one day ago by Luke James
A research team from the University of Utah in Salt Lake City in partnership with Oblate Optics, Inc. have developed an ultra-thin lens that could be used in the next generation of cameras and imaging equipment.
Using this lens, which is around one-thousandth of an inch thick, the researchers have built a camera that does not require focusing. This offers several benefits over traditional cameras, such as those found in electronics from smartphones to LiDAR systems, which use multiple lenses to build high-quality, focused images.
The researchers published their findings in The Optical Society’s journal for high impact research, Optica, and claim that the lens is able to maintain focus for objects that are around 6 meters apart from each other.
This is said to be achieved through a nanostructure that is patterned on a flat surface to achieve important optical properties to control how light travels. In contrast, a regular lens will use bulky plastic or glass to achieve this.
Eliminating the Need for Focusing
Conventional cameras, regardless of whether they are used in smartphones or high-level industrial equipment, require focusing to ensure that the details of the objects it captures are sharp. If there are several objects at different distances from the camera in the frame, each object must be focused separately.
The lens, which is 1/1000th of an inch thick, is said to eliminate the need for this, allegedly enabling any camera to keep every object in a frame simultaneously in focus.
In the team’s research paper, Rajesh Menon, the team’s leader, says: “Conventional cameras also use multiple lenses to keep different colours of light in focus simultaneously. Since our design is very general, we can also use it to create a single flat lens that focuses all colours of light, drastically simplifying cameras even further.”
The flat lens developed by the University of Utah researchers. Image credited to Dan Hixson/University of Utah College of Engineering
Improving Lens Design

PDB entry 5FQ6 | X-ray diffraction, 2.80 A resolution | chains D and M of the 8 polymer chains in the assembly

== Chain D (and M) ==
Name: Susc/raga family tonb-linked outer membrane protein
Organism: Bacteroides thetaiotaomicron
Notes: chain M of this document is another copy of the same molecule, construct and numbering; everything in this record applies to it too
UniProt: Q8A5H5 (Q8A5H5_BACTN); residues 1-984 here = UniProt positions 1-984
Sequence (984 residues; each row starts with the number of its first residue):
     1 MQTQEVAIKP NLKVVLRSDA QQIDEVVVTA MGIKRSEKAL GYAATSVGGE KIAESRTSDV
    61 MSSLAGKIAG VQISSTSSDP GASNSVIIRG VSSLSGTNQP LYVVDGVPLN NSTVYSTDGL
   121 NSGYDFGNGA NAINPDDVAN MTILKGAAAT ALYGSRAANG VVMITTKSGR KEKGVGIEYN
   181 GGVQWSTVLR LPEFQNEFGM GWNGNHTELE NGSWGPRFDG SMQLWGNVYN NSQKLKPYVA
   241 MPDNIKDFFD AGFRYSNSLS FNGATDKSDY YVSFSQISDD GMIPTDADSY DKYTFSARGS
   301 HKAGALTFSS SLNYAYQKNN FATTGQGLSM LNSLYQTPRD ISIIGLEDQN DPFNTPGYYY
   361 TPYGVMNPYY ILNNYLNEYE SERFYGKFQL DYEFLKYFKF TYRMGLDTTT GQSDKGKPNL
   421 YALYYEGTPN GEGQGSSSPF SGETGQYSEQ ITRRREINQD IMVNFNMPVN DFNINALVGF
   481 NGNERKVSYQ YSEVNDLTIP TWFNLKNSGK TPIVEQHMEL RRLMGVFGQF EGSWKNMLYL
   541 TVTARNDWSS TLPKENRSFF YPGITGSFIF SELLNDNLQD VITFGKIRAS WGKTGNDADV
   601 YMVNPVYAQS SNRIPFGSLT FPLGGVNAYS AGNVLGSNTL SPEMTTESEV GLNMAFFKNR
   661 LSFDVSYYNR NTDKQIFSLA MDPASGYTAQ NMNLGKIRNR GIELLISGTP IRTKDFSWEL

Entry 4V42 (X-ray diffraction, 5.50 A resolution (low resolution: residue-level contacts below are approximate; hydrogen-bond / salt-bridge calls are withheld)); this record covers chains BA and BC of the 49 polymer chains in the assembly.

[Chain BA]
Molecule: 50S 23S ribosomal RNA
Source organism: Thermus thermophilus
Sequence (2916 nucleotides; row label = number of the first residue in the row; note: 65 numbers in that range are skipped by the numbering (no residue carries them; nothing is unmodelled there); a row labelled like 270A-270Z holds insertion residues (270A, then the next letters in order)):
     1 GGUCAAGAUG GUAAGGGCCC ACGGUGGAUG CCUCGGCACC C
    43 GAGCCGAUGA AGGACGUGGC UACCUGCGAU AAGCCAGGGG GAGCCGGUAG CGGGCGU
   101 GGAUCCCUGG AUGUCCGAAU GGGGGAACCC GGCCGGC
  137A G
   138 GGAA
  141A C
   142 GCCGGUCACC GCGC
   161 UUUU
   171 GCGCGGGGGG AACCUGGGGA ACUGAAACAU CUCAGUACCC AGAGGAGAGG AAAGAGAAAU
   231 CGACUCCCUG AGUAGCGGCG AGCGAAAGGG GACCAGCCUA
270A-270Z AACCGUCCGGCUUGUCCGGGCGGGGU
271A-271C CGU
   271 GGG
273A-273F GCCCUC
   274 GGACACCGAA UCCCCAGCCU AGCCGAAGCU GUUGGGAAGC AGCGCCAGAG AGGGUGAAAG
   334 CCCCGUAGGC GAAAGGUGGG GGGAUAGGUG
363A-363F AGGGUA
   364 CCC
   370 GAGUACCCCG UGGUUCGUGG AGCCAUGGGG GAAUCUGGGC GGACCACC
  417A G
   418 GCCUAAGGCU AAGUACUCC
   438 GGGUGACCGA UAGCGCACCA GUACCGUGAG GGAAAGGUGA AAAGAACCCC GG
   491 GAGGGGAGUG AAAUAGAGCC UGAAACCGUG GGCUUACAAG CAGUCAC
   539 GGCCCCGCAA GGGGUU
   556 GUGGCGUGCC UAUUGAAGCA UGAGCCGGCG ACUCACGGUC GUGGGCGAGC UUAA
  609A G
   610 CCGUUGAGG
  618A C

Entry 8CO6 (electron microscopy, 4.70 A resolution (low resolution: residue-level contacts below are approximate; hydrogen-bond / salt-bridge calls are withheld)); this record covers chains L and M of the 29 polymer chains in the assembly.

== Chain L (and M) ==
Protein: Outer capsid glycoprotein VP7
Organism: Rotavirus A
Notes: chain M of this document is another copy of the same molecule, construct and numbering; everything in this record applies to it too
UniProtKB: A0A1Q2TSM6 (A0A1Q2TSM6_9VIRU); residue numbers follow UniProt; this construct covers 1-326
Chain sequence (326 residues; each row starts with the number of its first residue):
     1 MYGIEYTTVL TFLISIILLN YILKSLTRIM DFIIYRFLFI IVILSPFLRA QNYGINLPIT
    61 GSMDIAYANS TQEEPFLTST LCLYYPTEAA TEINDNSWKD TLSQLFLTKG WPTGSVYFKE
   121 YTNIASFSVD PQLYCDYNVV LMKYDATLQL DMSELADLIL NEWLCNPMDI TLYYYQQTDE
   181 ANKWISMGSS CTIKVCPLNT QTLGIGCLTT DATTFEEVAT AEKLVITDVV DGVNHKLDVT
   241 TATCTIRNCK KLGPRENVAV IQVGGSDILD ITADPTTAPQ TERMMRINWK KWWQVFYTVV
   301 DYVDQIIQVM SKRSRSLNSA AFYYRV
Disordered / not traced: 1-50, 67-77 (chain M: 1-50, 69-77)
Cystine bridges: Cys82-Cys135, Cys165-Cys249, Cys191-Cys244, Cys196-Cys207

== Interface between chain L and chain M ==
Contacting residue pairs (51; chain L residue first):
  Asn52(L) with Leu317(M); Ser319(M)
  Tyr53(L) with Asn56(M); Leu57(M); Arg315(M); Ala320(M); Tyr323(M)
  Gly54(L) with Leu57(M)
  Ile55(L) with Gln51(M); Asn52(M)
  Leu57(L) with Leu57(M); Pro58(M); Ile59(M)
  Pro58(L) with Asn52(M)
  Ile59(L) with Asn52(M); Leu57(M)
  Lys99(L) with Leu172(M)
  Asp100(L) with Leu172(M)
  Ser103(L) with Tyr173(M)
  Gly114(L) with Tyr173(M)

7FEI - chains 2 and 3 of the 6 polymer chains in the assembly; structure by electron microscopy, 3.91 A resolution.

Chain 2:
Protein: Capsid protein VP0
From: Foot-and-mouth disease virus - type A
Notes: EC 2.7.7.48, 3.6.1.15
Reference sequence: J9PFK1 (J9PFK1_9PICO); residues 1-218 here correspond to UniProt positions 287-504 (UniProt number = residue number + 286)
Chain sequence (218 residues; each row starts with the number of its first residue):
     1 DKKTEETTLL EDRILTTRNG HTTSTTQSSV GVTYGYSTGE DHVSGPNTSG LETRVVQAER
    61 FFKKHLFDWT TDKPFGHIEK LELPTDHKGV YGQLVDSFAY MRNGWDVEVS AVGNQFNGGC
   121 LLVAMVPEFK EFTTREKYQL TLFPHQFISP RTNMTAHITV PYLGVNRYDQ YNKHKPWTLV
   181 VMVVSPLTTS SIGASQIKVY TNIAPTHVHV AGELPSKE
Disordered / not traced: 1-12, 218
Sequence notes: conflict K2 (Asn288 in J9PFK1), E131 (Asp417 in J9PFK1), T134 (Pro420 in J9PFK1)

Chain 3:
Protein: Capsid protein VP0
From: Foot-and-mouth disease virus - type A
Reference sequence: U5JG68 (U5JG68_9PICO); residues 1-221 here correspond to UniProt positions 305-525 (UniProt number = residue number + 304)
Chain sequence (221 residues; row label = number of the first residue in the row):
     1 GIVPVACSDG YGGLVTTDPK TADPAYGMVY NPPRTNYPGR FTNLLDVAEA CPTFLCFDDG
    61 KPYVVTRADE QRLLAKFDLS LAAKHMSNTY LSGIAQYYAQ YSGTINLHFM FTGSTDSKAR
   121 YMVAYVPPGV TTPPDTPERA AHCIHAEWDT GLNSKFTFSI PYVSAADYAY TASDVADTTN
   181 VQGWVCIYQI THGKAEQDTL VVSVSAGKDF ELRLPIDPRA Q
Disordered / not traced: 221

The researchers say that this development came when they realized that there were other ways to direct light besides using conventional lenses to turn parallel light waves into spherical ones which converge into a focal spot. They realized that waves of other shapes could produce a similar effect, thus increasing the number of potential lens designs.
« In stark contrast to what is taught in optics textbooks, our research has shown that there is more than one way that light transmission is affected by an ideal lens,” added Menon.
Applications in Imaging Systems
The lens has many potential applications outside of use in photography and consumer products such as smartphones, say the research team. One application where it could prove to be highly useful is in LiDAR systems for self-driving cars and other autonomous vehicles and systems.
Although LiDAR systems primarily operate with the use of lasers, cameras are used for the identification of things like traffic cones, traffic lights, debris on the road, animals, and more. By eliminating focusing, the lens could mean autonomous vehicles are safer because LiDAR systems will start out with sharper starting images, hastening identification and decision making.
Furthermore, because the design approach that the research team uses can be expanded to create optical components with varying properties—for example, lower cost, higher bandwidth, and easier manufacturability—the cameras used in imaging systems like LiDAR could become even more functional and specialized by reducing factors like weight, complexity, and cost.